Picture credit: Viktor Kayed

Industrial stakeholders and professors of engineering, robotics and energy have gathered at the Lowry to discuss how the future of offshore renewable energy might look like.

Home Offshore, a UoM project aimed at making offshore wind farm servicing more secure, showcased their latest work in the offshore energy sector.

Dr Mike Barnes, principal investigator in Home Offshore, demonstrated alongside colleagues how technology might be employed in the future.

During the workshop guests had the chance to use virtual reality and mini drones.

In doing so, visitors experienced thoroughly the role of robots in the industry.

Credit: Viktor Kayed

Offshore wind energy is one of the most-used green energies worldwide.

The UK currently holds the biggest offshore wind market.

Recently offshore wind market prices have drastically dropped and future investments have poured in.

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According to Dr Barnes, offshore energy is soon going to become a market rival of fossil fuel due to price shocks.

“Offshore energy is going to be widely used for powering the UK. Prices have come down a lot. It’s one of the cheapest sources of energy going.”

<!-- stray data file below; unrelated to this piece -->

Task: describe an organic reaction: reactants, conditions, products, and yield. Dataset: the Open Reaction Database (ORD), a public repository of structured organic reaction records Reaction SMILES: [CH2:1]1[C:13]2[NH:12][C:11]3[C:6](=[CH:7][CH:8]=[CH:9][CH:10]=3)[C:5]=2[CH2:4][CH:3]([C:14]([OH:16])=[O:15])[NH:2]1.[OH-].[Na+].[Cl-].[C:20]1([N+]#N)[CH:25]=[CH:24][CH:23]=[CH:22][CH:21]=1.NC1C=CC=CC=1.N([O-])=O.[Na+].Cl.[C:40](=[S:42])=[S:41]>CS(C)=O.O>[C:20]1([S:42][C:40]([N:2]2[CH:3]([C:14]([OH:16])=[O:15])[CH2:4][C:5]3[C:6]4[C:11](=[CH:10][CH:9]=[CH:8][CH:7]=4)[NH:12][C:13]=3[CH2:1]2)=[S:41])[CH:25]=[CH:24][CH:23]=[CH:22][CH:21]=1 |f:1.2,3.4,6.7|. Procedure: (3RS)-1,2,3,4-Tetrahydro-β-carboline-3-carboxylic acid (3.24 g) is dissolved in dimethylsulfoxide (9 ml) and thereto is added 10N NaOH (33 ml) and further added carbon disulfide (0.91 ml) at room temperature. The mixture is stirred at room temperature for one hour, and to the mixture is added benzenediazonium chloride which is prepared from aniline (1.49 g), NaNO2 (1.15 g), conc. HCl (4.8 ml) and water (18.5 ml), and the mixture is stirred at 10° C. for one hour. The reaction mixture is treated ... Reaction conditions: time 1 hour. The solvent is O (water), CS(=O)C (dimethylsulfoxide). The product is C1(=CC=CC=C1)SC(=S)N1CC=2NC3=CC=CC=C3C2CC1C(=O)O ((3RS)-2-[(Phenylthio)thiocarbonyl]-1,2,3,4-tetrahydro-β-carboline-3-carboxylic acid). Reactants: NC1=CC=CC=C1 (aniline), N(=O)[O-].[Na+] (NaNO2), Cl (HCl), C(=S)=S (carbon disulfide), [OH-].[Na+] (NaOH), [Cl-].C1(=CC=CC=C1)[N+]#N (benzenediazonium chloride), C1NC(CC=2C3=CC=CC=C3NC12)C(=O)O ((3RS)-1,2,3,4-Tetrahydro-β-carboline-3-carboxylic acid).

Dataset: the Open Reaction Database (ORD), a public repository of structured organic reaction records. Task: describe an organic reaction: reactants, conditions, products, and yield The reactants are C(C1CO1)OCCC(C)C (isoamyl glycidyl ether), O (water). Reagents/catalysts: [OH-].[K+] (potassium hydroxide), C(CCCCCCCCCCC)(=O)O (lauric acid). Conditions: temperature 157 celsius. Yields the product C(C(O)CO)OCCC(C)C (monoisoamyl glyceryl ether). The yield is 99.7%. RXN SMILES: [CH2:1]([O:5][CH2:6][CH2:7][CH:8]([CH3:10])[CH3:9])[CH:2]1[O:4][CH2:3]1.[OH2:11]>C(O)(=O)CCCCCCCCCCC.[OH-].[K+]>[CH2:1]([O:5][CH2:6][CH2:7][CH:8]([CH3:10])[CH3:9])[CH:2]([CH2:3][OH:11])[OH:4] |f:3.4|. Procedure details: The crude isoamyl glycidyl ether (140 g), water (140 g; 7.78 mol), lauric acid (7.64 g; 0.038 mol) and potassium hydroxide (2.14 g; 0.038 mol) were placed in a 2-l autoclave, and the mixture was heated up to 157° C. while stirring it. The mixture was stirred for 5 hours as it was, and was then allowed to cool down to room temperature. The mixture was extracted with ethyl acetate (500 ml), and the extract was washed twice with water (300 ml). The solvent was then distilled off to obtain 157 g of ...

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“What we’re trying to do is develop the technology so it’s a safe, reliable, cost effective means of powering the country.”

In addition to the closed-space demonstrations, Home Offshore alongside sister projects RAIN and MIMREE showed how autonomous systems might behave in real-life environment.

The audience witnessed how a drone and a submersible worked as a team to try and fix two mini turbines floating on water.

Outreach manager Helen Bayram from RAIN shared some more insights on the demonstration.

The UK is the global leader in offshore wind energy production with 33 offshore wind farms installed in total.

Other projects worth billions are also under development to support offshore energy in becoming mainstream.

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